How to build a portfolio without clients
Obviously clients are key to building a reliable and recognisable brand name for yourself as a photographer, but what if you’re just venturing into the world of pro or you're changing genre and you don’t have any clients?
Photography Monthly looked into how to build a portfolio without clients.
Look close to home
If you have children of your own or friends with young ones, nieces, nephews, grandchildren you name it, then have a go at photographing them. Family members will be more than happy to pose for photos and you can spend more time getting the shots just right. Pets are also a great port of call for your photography portfolio; try positioning them in front of different backdrops such as the beach, garden and home to show a wide variation in your work and skills.
Photo by Jacqueline Neugebauer-Kohl
You can offer friends and family prints of the photos in exchange for them allowing you to take their picture. These subjects do come with a warning sticker; children and pets can be difficult to work with and so it may take some serious practice and patience!
Photo by Erin Beck
Get out in your own back garden and beyond
Wildlife is perfect for building a varied and expressive portfolio and best of all it’s easy to access. You could start small, photographing the garden birds that come to visit, or perhaps experiment with some macro photography on insects and take some interesting shots of plants, fungi and other fauna. It’s a good idea, as ever, to think outside the box and try and get images that make people stop and think about your photography and what it’s trying to say.
Photo by Viviana Moreno
You could even be more adventurous and try setting up a hide in a nearby woodland (with the landowner’s permission of course) and get some interesting shots of more shy creatures like foxes, badgers, owls and more elusive birds of prey. Click this link to read our exclusive interview with wildlife photographer Simon Booth about constructing hides and getting great shots for your portfolio.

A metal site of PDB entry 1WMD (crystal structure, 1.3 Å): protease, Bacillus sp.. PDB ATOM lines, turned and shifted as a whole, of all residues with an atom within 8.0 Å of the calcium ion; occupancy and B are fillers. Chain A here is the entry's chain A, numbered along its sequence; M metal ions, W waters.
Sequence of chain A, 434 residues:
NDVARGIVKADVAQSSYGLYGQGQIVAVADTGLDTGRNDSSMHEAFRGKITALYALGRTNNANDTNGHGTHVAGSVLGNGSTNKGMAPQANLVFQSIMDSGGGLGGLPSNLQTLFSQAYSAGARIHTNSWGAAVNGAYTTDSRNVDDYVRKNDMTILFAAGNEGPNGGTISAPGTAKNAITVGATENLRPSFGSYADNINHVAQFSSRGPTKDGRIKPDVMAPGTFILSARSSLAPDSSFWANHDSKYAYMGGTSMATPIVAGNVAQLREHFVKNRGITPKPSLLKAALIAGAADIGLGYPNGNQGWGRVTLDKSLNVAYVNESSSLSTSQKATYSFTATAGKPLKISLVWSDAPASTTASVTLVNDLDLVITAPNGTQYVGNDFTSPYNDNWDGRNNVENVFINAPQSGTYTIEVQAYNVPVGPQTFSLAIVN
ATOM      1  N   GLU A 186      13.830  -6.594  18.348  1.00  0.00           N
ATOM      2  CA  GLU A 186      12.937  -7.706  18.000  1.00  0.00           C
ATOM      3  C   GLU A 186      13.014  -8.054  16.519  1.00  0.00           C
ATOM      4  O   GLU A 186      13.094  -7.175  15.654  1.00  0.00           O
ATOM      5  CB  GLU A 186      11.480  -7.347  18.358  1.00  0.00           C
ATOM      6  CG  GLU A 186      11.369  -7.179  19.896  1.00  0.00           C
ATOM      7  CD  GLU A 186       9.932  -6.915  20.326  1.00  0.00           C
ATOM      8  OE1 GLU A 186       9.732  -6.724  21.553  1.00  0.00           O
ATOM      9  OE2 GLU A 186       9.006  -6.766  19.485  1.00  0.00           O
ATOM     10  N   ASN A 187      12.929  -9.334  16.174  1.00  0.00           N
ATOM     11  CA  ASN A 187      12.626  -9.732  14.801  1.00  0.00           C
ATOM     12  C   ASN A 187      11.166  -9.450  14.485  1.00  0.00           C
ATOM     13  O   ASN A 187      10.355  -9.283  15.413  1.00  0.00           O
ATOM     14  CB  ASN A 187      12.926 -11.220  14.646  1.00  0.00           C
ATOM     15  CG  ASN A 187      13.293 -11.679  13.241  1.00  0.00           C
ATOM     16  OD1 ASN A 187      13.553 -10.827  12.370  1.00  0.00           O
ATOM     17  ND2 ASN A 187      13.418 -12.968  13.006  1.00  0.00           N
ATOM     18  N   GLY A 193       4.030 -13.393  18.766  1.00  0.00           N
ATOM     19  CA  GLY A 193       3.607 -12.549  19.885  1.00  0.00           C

Photograph food and drink
Food photography has many positive points; it’s free, the pastries won’t ask for payment (apart from their initial purchase, be it ingredients or shop-bought goodies) and you can eat them at the end of the shoot!
Photo by Dasa Warton
If you have some free time you could just bake up some tasty treats and then spend some time taking interesting shots, be it macro images of the fine details of the cake topping or a wide angle of a grand banquet on your table.
Once you feel confident you could even test your mettle by entering your food photography for the first International Food Photography day.
Photo by Addy Newton
You can also practice photographing products in your own home or studio. There are plenty of low-cost, low-risk ways to build a great portfolio without a client base. Just be resourceful, creative and professional. You will soon be replacing those first pictures with client images.
Why not get out and about this weekend and see what you can photograph then upload your best images of your non-client-based portfolio to our website gallery so we can see what you got up to?
A huge thank you also to our talented readers who provided their images to illustrate the great shots you can get when you look a little closer to home. Well done guys!
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